Woodlands, 16 Blythewood Rd, Baltimore, MD 21210
Land of Promise, Quaker Bottom Rd, Havre De Grace, MD 21078
John Gilman D’Arcy Paul (January 31, 1887 - January 12, 1972) was a diplomat, editor and patron of the arts. He was a member of the Horace Walpole Society, elected in 1945, honorary member in 1969. Well known as an authority on Maryland history and architecture, Paul strongly advocated architectural preservation of downtown Baltimore, especially the Mt. Vernon neighborhood.
John Gilman D’Arcy Paul was born on January 31, 1887 to D’Arcy and Charlotte Abbott Gilman Paul. Charlotte Paul was the daughter of John Stratton Gilman, a financial leader of Baltimore in the 19th century and partner in the Abbott Iron Works in Canton. The Gilman family estate, where Paul grew up, was called Woodlands, located on Gorsuch Ave., Waverly, where City College was later built. An adjoining property, extending east to Harford Rd., was Abbottston, the home of Horace Abbott (1806-1887), founder of the Abbott Iron Works. Paul was raised and educated in Baltimore, Maryland. Paul was graduated from Harvard in 1908 magna cum laude, having majored in Russian and having won the Bowdoin Prize. He taught for a time at the university, from which he received an M.A degree in 1914.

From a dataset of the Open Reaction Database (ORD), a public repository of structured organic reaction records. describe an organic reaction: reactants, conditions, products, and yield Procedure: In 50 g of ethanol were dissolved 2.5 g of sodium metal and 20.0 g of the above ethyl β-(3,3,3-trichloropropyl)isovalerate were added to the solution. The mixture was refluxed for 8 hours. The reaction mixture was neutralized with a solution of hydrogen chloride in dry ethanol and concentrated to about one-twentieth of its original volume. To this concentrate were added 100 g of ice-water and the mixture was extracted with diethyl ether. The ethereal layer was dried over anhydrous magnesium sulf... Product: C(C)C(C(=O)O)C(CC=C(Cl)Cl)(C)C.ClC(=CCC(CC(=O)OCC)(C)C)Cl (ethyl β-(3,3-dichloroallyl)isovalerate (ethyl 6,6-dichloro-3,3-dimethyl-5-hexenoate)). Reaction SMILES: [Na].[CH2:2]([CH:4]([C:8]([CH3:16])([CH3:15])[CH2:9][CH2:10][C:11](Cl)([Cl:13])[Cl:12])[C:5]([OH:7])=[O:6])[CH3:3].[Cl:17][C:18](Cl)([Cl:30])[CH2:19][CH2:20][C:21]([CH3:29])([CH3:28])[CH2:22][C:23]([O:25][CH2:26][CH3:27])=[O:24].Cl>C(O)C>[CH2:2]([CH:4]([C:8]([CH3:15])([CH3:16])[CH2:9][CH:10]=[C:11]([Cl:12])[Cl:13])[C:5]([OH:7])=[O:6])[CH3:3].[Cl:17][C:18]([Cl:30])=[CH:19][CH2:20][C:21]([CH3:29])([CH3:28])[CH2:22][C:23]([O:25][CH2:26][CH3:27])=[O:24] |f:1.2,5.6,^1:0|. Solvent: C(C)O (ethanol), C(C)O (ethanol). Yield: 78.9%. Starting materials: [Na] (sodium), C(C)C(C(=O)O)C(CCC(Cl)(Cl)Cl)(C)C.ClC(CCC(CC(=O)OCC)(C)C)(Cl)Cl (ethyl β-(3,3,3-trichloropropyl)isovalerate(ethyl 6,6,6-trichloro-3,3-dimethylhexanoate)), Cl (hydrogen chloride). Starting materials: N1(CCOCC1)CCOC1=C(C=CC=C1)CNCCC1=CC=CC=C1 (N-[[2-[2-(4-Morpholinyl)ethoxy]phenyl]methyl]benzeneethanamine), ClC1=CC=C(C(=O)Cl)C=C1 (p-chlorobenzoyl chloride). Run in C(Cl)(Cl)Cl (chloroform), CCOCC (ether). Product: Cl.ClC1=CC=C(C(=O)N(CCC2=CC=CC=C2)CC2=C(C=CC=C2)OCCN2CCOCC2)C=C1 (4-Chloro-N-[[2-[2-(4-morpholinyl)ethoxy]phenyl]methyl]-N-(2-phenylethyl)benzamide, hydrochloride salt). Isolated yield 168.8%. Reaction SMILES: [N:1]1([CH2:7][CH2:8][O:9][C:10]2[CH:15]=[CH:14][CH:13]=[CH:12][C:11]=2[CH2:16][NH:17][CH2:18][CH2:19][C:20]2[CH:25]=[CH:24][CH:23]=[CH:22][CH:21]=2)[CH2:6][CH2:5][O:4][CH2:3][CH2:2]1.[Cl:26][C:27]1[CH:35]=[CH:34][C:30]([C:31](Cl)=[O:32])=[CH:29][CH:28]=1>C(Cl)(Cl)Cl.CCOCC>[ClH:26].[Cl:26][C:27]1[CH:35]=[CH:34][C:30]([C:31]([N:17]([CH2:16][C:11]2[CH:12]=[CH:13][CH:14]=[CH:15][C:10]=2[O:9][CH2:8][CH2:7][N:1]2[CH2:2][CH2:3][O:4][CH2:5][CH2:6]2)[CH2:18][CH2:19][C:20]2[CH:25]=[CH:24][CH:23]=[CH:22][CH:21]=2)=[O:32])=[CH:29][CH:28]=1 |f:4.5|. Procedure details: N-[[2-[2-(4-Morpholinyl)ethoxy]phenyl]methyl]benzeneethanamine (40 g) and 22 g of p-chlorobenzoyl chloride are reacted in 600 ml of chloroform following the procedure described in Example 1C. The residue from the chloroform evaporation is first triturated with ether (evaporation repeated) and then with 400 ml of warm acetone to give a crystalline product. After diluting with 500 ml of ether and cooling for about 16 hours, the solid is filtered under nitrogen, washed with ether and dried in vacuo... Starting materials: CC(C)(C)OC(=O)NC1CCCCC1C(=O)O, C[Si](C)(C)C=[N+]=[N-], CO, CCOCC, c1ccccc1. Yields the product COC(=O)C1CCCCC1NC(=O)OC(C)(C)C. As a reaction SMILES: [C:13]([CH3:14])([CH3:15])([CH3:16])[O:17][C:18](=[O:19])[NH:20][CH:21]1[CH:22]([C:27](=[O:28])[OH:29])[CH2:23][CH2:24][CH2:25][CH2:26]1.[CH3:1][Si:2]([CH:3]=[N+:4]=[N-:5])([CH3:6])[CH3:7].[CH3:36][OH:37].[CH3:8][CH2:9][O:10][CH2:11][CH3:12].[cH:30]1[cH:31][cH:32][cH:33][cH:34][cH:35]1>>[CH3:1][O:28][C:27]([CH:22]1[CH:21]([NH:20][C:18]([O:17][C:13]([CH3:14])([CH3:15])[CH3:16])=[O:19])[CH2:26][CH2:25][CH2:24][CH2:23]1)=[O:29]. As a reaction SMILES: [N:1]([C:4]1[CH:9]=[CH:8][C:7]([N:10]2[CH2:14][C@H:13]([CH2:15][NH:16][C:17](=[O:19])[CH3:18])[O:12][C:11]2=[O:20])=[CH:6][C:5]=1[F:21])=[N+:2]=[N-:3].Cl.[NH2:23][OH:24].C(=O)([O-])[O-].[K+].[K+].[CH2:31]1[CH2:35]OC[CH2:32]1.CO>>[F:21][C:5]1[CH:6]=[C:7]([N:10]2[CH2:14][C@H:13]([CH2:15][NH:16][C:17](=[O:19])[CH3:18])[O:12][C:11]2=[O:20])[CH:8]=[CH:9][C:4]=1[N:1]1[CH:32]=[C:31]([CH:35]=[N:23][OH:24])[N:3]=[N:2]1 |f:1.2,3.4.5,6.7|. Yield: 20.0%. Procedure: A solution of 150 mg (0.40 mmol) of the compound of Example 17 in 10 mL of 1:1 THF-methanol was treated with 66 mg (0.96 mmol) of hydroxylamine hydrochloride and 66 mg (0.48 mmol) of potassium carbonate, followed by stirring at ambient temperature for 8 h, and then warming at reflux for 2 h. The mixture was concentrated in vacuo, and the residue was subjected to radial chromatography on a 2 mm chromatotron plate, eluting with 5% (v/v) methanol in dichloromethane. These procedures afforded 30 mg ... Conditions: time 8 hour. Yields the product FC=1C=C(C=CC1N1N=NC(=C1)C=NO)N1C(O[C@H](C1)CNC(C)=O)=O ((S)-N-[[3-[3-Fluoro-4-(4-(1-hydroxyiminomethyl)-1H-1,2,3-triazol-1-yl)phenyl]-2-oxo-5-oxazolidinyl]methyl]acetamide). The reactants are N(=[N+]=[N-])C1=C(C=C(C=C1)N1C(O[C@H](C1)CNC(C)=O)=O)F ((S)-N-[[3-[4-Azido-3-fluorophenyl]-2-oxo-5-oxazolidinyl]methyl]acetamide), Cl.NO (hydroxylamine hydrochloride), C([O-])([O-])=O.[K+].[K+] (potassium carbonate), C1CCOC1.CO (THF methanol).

Before completing his graduate studies, Paul had served in Buenos Aires as private secretary to John W. Garrett, United States Ambassador to Argentina. At the outbreak of World War I he became a special attaché in the United States Embassy in Paris.
Paul was assistant editor of The Atlantic Monthly under Ellery Sedgwick in Boston in 1916–17. He returned to Europe in 1917 as special assistant in the United States Legation at The Hague and was a member of the United States delegation to the Peace Conference in Paris.
In the early 1920s, Gilman Paul resided with his mother at the Woodlands house on Gorsuch Ave. Beginning ca. 1925, they lived in a home with elaborate gardens at 16 Blythewood Rd. in north Baltimore (this latter residence seems also to have been called "Woodlands").
Paul owned and operated a farm near Havre de Grace (Harford Co.) called Land of Promise, near the outlet of Deer Creek into the Susquehanna River. A nearby property was Rock Run Mill, owned by Henry Archer at the end of the 19th century, a photographer. This area later became part of Susquehanna State Park, the establishment of which was accomplished partly through Mr. Paul's influence. Also living in the area was Samuel Mason, Jr. (1888-1957, b. Philadelphia) who resided on Little Pines Farm in Darlington. Gilman Paul shared his interest in Maryland history with J. Alexis Shriver (1872-1951) and William B. Marye (1886-1979).
Paul was passionate about historic preservation and led efforts to restore “Hampton,” the Ridgely family’s Towson estate.
Paul was formerly president of the Baltimore Museum of Art, a trustee of Johns Hopkins University, the Peabody Institute and Peale Museum in Baltimore and vice president of the Maryland Historical Society.
He died on January 12, 1972, at his home in Guilford. He would have been 85 years old Jan. 31.
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